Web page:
In 2013, Cyanogen had announced that their OS would have encryption messaging services (Whisperpush) by default, thanks to Open Whisper Systems. The endorsement helped in the further development of the applications.
Year 2014-2016 – Birth of Signal App and its development for Android
In July 2014, OWS announced Signal App for iOS platform. At that time, the company had announced that they were planning to merge RedPhone and TextSecure for Android as well. In November 2015, RedPhone and TextSecure were merged into Signal, and it was launched for Android-based smartphones. In 2016, Cyanogen dropped support for Whisperpush in favour of Signal. In the same year, Cyanogen was discontinued, and a new Operating System LineageOS (available on GitLab) was launched which is still using Signal app.
Meanwhile, OWS continued to work on their messaging application and moved from RedPhone platform to WebRTC in 2017 (Web Real-Time Communication) that helped in adding facilities like Video Calls.
The birth of Signal Technology Foundation
In January 2018, Moxie joined hands with WhatsApp co-founder Brian Acton and formed Signal Foundation formal name Signal Technology Foundation. Acton had invested $50 million to give it a financial push. In a blog post, Moxie wrote that they did not take any VC funding and prefer to continue as a nonprofit organization. In simpler terms, Signal is quite like Linux platform, an open-source operating system that is being developed with the help of the community and a few in-house developers.
Signal Technology Foundation has no connection to Whisper Systems
To make it further easier to understand, imagine there is a departmental store named “Your Kiryana Store” near your house owned by Mr Aggarwal. His two sons, Suresh and Ramesh, decided to go on different paths and Ramesh opened “Your New Kiryana Store” in the same lane. After some arguments, the new departmental store’s name was changed to “Ashirwad Kiryana Store”. Now, the Kiryana stores are different. The owners are different. However, some may think that both shops belong to the same family because they are brothers, which is not true.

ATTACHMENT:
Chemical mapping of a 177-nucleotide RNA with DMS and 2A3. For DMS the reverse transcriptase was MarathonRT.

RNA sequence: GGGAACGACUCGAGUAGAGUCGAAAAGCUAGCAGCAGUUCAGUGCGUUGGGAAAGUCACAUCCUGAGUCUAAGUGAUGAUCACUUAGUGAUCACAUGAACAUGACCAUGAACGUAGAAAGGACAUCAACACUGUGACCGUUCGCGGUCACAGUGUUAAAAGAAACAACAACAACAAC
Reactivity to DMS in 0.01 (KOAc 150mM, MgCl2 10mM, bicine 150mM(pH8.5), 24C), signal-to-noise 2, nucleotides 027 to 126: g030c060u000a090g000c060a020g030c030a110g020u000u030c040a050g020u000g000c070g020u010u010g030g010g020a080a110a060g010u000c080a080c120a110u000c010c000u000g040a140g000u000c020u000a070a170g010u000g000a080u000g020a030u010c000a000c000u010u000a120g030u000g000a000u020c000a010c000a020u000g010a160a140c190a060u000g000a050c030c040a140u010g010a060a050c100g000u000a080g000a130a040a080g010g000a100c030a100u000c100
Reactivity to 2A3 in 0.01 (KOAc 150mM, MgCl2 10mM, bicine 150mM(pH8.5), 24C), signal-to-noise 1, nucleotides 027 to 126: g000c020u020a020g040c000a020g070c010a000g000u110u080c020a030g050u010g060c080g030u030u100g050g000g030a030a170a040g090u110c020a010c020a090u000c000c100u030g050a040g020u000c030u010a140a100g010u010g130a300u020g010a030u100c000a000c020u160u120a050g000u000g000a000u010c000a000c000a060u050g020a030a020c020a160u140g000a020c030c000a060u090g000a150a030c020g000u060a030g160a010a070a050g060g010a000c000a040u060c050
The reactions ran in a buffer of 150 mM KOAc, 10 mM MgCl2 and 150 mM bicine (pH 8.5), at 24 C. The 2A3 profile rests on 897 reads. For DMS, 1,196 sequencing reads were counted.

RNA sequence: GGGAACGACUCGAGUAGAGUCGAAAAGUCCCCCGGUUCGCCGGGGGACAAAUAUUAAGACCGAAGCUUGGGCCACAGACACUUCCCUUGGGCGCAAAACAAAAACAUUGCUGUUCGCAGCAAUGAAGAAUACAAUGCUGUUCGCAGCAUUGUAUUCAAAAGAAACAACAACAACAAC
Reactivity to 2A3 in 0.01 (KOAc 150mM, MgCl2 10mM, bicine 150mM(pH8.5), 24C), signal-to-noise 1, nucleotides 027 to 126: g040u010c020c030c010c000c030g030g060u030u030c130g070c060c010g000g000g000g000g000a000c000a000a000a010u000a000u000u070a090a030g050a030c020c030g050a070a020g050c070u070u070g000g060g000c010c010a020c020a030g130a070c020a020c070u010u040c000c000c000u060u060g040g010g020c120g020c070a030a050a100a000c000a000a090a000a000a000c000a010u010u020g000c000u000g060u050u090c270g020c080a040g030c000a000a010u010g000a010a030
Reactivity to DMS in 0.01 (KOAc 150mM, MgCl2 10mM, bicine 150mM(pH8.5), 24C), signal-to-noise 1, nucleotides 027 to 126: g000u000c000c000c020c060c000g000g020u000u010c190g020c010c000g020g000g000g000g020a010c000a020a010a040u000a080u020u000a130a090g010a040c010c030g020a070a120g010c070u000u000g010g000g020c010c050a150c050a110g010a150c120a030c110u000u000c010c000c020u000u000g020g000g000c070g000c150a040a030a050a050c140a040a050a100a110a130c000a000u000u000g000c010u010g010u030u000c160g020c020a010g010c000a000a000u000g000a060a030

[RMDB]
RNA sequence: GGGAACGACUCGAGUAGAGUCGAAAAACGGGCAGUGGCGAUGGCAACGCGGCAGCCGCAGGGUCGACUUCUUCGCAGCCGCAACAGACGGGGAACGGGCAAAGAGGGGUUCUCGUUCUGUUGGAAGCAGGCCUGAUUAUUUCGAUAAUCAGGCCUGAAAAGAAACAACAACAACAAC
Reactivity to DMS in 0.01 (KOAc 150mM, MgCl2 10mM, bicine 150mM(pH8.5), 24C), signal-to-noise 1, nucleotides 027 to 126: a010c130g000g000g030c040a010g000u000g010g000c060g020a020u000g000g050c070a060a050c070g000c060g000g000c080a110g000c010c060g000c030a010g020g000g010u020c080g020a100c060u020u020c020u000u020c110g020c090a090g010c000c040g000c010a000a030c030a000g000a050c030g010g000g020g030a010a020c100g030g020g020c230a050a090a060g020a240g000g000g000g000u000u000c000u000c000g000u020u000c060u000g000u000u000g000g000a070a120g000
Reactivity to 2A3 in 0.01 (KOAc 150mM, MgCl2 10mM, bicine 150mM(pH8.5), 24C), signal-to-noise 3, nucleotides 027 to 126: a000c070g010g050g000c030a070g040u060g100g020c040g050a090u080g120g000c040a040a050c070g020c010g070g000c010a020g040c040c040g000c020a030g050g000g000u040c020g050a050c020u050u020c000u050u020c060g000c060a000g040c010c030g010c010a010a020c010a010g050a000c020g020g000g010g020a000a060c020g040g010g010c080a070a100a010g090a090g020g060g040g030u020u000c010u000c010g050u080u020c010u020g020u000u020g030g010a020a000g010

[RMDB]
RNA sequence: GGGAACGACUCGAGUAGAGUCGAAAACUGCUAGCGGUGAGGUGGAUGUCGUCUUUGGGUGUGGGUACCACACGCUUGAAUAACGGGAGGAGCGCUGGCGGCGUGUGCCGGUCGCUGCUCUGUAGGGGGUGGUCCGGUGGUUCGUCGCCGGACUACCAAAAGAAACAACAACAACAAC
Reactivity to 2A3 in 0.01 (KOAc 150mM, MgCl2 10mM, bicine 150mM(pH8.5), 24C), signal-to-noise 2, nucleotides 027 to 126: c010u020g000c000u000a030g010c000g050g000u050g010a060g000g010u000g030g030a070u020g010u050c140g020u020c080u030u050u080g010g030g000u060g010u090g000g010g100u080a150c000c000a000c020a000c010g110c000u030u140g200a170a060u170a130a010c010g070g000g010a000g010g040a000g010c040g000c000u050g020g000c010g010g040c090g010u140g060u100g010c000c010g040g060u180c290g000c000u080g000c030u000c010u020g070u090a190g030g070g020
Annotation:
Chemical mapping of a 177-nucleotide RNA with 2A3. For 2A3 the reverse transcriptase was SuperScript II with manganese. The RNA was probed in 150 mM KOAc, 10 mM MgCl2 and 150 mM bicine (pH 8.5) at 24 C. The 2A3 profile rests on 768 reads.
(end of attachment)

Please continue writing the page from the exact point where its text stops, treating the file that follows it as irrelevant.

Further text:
Is Singal safe and does Twitter own Signal?
Now coming to the main question. Does Twitter own Signal? It is a big NO. Yes, Jack endorses Signal and urge people to use it over WhatsApp. Yes, those who are suspicious that he has to do anything with the app have the right to be suspicious because of his dubious history. But in a nutshell, Signal is safe, and the Signal Technology Foundation is registered [PDF] under Brian Acton’s name. At least for now. We cannot be a hundred percent sure what future has stored for us. Tech giants often take over smaller companies to use their technology. Hopefully, the case will be different when it comes to Signal.
For heaven’s sake, the digital presence of the President of the United States is entirely gone! You cannot see that coming, and you cannot be a hundred percent sure about anything tech-related. But, for now, if you see a post that claims Twitter owns Signal, please ignore it and move on. It is entirely up to you if you want to stick with WhatsApp or you want to shift to Signal. However, please make sure, if you are leaving WhatsApp, remove your account properly. We will publish a detailed and easy-to-understand post on how to delete your WhatsApp account very soon.